The FBI claimed to lose backups of text messages between FBI agent Peter Strzok and FBI lawyer Lisa Page between December 14, 2016 and May 17, 2017.

Radio Show

On January 22, 2018, Luke Chung was on the radio show with Sean Hannity and Andrew Ziem. The three of them discussed the technology behind the ability to retrieve text messages that were deleted. Luke commented specifically on:

  • How text messages are stored on a sender’s/receiver’s device, unlike emails which are stored on a central server.
  • The ability to retrieve an email that has been deleted is more likely than trying to retrieve a text.

Here’s the audio from the show:

Luke’s segment starts at the 3:28 mark to about 5:18. The discussion wraps up around the 7:12 mark.

Sean Hannity [0:01 – 2:34]: The bigger story today… how do we retrieve five months’ worth of text? Andrew Ziem’s the founder and lead developer of BleachBit. Luke Chung is the president of FMS inc and both are well-versed in the retrieval in the forensics of getting information back that is quote “been deleted”. Thank you both for being with us. Andrew Ziem it sounds like maybe a little bit of BleachBit was used here. Is that possible to use on an electronic device?

Andrew Ziem: BleachBit itself isn’t compatible with a mobile device but there are tools that are similar to that. And even regardless of using that tool, just the fact that so many months have gone by, I know it’s been it’s been well over half a year since May 2017. Even just using the device on a daily basis is going to slowly erase text messages by overriding the data.

Sean Hannity: Well I want to, Luke Chung we’ve talked to you many many times before. Why is it this very critical five-month period they’re missing all those texts? Considering you know this is the crucial period of time. Does that sound like an accident to you? It doesn’t to me.

Luke Chung [3:28]: Well thank you very much for having me back on-again Sean. The technology here is different from emails. Emails are stored in a central server and are much more permanent. Text messages are on the sender’s device. They go to a Telecom company, which then forwards to the recipient’s [Telecom company and] device. Usually, the Telecom throws it away soon after they make that connection. So, there’s no permanent centralized storage with text messages.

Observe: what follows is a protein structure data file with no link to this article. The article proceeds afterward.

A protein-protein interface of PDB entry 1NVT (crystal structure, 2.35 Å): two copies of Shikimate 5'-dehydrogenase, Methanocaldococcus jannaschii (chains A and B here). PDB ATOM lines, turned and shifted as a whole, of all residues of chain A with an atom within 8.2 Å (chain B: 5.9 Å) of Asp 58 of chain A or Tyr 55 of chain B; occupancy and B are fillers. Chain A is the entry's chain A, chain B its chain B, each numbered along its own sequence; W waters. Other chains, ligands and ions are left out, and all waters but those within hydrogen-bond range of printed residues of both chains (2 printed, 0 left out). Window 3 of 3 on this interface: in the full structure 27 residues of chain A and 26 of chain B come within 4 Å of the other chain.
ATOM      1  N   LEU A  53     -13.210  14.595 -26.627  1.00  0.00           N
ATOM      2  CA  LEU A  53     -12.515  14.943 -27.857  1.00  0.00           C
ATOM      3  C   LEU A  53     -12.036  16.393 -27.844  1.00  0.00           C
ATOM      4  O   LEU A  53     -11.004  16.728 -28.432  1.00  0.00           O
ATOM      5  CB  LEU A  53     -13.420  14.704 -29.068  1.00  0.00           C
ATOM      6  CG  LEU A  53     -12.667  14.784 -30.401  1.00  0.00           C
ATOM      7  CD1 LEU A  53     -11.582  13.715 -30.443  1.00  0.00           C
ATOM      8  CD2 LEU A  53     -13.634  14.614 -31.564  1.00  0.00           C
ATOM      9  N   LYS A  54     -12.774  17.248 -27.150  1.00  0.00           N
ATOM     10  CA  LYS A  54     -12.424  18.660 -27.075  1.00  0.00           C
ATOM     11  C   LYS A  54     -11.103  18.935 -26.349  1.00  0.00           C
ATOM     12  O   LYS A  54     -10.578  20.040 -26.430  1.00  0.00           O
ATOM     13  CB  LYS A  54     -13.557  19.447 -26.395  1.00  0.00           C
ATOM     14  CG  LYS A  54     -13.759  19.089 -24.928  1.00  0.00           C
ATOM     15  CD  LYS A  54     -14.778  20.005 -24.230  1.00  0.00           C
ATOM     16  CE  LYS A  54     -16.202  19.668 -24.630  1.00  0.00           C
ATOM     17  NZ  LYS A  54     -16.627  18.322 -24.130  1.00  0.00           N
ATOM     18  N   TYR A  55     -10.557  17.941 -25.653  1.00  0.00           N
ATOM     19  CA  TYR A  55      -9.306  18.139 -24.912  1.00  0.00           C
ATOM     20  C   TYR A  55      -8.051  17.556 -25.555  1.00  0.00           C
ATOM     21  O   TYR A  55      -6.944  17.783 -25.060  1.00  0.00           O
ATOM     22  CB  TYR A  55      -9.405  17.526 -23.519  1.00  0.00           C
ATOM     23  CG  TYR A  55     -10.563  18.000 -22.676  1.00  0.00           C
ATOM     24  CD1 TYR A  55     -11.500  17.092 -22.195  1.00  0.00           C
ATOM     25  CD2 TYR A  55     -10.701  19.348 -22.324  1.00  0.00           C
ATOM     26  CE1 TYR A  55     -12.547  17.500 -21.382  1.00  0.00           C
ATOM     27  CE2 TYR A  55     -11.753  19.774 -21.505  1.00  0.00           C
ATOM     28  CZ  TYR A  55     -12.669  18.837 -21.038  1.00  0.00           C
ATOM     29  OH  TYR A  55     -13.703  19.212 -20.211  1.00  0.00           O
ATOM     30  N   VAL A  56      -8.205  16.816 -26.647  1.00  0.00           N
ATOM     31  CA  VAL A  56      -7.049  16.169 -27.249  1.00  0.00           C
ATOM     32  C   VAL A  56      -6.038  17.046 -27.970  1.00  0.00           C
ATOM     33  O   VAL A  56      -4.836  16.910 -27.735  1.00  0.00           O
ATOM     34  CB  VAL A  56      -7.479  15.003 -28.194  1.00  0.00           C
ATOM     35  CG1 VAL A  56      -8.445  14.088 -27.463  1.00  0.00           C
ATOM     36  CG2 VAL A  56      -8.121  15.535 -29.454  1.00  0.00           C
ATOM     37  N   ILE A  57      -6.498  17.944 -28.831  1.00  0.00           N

Sean Hannity: So, if they subpoena the Telecom company it will probably be a waste of time.

Luke Chung [3:55]: Right, because they have no reason to store billions of text messages. Once you get it on your phone, why would they ever need to hold it for you? It’s not like an email.

Sean Hannity: So, how, what are they usually saved for? Three days in rotation?

Luke Chung [4:05]:
It is usually saved to the extent that they send a message through. So, for instance, if the recipient’s phone is off, the text message isn’t lost. You know, Verizon or AT&T or whoever is holding on to that message waiting until it can send it through. And once you connect, it gives you the message. Some services may provide a way to deal with text messages on their website so you don’t even need a phone. So that would depend on what those people are doing.

Sean Hannity: But the likelihood that the Telecom company has all those are negligible, you’re saying.

Luke Chung [4:33]: I would presume so, because there’s no reason why they would want to keep it. Once they send it through, why would they? mean it’s just a waste of space for them.

Sean Hannity: What about forensically the phone itself or the device itself?

Luke Chung [04:45]: Correct, so the phones, the sender’s phone and the recipient’s phone would have those messages to the extent that they don’t delete them.

Sean Hannity: Okay, if they delete them?

Luke Chung [4:52]: If they delete them, then they would/could be on the little hard disk, for as mentioned before, they would probably overwritten over time.